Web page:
The trend alerted the public to the imminent threat vehicle owners faced. In Washington, D.C., Hyundais and Kias accounted for 44% of all car thefts during the first several weeks of 2023. In Buffalo, the number of stolen Hyundai and Kia models increased from 400 in 2022 to 350 in the first two months of 2023.
After seeing those numbers, Senator Chuck Schumer decided to travel to Buffalo to request Hyundai and Kia to take immediate action. Minnesota Attorney General Keith Ellison also launched a civil investigation to determine whether the automakers violated the state’s public nuisance and consumer protection laws.
In Minnesota in 2022, Hyundai and Kia vehicle thefts had a connection to 13 shootings, 265 motor vehicle accidents, five homicides, and 36 robberies.
What to Expect from the Proposed Settlement
In May 2023, Kia and Hyundai settled the class action lawsuit with the plaintiffs. The automakers proposed a $200 million settlement to owners of Kia and Hyundai vehicles vulnerable to theft after these companies failed to install the necessary security measures.
The settlement includes these Kia and Hyundai models manufactured without an engine immobilizer and distributed in the United States, Virgin Islands, Puerto Rico, and Guam:
- Hyundai Elantra Coupe 2010 to 2014
- Hyundai Sonata 2011 to 2019
- Hyundai Elantra GT 2013 to 2020
- Kia Optima 2011 to 2020
- Hyundai Elantra Touring 2011 to 2012
- Hyundai Elantra 2011 to 2022
- Kia Rio 2011 to 2021
- Hyundai Santa Fe Sport 2013 to 2018
- Hyundai Grand Santa Fe 2013 to 2019
- Hyundai Kona 2018 to 2022
- Hyundai Santa Fe 2019 to 2022
- Kia Sorento 2011 to 2022
- Kia Seltos 2021 to 2022
- Hyundai Santa Fe XL 2013 to 2019
- Hyundai Tucson 2010 to 2022
- Hyundai Veloster 2011 to 2021
- Hyundai Veracruz 2011 to 2012
- Hyundai Genesis Coupe 2011 to 2014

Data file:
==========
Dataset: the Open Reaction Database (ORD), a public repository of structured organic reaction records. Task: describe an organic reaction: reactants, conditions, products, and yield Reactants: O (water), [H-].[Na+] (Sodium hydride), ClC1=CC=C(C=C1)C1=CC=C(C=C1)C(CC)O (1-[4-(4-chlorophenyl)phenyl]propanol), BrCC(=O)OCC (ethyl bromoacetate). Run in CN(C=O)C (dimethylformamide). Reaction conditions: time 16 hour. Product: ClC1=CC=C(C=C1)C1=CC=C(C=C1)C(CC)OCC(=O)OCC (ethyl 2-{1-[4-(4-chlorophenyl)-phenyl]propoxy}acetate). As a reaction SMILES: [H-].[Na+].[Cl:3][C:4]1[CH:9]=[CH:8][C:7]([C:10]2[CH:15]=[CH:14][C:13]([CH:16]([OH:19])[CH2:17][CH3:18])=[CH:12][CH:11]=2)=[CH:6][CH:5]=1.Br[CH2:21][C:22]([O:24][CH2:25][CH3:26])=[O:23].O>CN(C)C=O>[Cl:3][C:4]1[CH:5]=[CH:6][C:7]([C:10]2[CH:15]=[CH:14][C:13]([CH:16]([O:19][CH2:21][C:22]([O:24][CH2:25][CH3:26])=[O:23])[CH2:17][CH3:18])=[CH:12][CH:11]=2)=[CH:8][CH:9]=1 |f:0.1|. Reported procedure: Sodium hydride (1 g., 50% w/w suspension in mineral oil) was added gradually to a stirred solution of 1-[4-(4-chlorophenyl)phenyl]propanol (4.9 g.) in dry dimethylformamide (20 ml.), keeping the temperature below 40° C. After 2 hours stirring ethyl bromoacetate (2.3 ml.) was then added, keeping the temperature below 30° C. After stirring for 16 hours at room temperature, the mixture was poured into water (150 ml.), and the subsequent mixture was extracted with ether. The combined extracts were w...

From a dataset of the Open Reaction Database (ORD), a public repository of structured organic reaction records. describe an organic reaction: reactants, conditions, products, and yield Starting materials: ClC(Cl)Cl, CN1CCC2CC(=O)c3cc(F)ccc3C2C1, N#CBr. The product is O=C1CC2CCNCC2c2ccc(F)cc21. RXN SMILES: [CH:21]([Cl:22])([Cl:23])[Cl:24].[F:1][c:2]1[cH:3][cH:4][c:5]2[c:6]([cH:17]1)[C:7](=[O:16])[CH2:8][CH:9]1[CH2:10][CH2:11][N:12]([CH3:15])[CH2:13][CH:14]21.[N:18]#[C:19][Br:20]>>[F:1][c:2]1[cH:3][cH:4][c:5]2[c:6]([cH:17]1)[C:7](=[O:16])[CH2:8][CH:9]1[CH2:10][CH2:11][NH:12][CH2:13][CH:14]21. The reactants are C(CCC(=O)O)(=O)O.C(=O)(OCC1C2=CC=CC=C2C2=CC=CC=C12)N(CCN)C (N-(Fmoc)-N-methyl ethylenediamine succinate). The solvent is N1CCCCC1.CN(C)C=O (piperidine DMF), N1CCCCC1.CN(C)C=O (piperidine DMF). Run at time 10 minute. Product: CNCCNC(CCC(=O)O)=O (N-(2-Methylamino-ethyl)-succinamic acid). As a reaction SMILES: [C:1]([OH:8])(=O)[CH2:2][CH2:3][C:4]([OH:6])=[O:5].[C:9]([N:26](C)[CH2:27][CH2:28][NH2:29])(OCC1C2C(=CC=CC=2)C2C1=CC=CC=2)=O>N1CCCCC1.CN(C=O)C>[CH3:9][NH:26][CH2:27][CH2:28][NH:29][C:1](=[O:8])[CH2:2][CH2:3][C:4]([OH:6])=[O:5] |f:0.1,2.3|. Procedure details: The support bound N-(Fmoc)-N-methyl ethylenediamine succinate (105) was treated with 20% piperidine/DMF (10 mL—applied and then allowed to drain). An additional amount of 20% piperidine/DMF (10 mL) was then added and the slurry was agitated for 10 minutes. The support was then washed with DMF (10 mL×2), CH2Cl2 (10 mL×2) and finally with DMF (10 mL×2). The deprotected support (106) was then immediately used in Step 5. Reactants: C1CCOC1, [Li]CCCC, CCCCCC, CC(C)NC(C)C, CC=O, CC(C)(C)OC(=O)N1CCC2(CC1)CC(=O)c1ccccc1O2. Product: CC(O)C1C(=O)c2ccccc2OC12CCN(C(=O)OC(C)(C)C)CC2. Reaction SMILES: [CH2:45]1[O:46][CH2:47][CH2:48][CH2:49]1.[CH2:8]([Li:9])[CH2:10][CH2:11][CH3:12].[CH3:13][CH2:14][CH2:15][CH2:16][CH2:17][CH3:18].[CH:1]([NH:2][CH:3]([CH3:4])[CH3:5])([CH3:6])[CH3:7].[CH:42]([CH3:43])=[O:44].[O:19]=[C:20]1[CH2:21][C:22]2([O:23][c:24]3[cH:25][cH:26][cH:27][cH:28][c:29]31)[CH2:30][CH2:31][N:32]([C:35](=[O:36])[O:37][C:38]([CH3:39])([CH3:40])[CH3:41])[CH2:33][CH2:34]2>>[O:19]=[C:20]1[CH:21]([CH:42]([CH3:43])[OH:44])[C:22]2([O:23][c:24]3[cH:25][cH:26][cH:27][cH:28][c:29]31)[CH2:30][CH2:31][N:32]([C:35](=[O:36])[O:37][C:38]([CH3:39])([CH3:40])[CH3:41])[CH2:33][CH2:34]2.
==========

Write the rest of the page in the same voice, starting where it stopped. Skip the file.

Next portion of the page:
- Hyundai Accent 2011 to 2022
- Kia Forte 2011 to 2021
- Hyundai Venue 2020 to 2021
- Kia K5 2021 to 2022
- Kia Sedona 2011 to 2021
- Kia Soul 2010 to 2022
- Hyundai Palisade 2020 to 2021
- Kia Sportage 2011 to 2022
The settlement also offers numerous benefits, such as:
- Reimbursement to the affected vehicle owners for towing costs and other taxes and fees associated with vehicles to replace the stolen or lost models.
- Up to $145 million in out-of-pocket losses. The tier of payments includes compensating for out-of-pocket expenses such as damage to personal property and vehicles up to $3,375, total loss of cars up to $6,125, insurance-related costs, and other expenses, including rideshare services, car rentals, taxi costs, and public transit payments not covered by car insurance.
- Payments to affected individuals who suffered accidents or had their vehicles stolen and never recovered them. Also, coverage for red light tickets, speeding tickets, and other fines or penalties incurred from the stolen car.
- Software upgrades at no cost to the owners of the affected vehicle models. The software upgrade addresses the lack of an immobilizer and aims to prevent starting these cars without the detection of a key.
The Hyundai and Kia vehicles eligible for the proposed software upgrade include:
- 2014 to 2021 Kia Forte
- 2018 to 2022 Kona
- 2013 to 2022 Santa Fe
- 2013 to 2018 Santa Fe Sport
- 2020 to 2021 Palisade
- 2019 Santa Fe XL
- 2018 to 2022 Accent
- 2021 to 2022 Kia Seltos
- 2011 to 2019 Sonata
- 2011 to 2022 Tucson
- 2013 to 2014 Genesis Coupe
- 2011 to 2022 Kia Sportage
- 2011 to 2022 Kia Sorento
- 2021 to 2022 Kia K5
- 2020 to 2021 Venue
- 2011 to 2021 Kia Sedona
- 2012 to 2017 and 2019-2021 Veloster
- 2012 to 2021 Kia Rio
- 2011 to 2022 Elantra
- 2013 to 2020 Elantra GT
- 2011 to 2020 Kia Optima
- 2020 to 2022 Kia Soul
Vehicle owners with models that can’t receive the software upgrade can receive payments instead. The settlement proposes reimbursement of up to $300 to purchase and install an anti-theft system or glass breakage alarm, steering wheel lock, or another aftermarket modification for preventing or deterring theft of these cars.
Hold the Liable Automakers Accountable with Help from Paul LLP Trial Attorneys
At Paul LLP Trial Attorneys, we understand the toll a stolen vehicle can take on a person’s finances and sense of personal security and safety. Kia and Hyundai should have taken the appropriate measures to protect the affected vehicles and address the defect promptly upon learning about it. Instead, they were slow to act and put countless individuals at risk of theft.
You do not have to face the automakers alone. We can assist you in taking legal action and recovering the compensation you deserve. Call Paul LLP Trial Attorneys at (816) 984-8100 today for your free consultation to learn more about what we can do for you if someone stole your Hyundai or Kia vehicle due to a defect in its security design.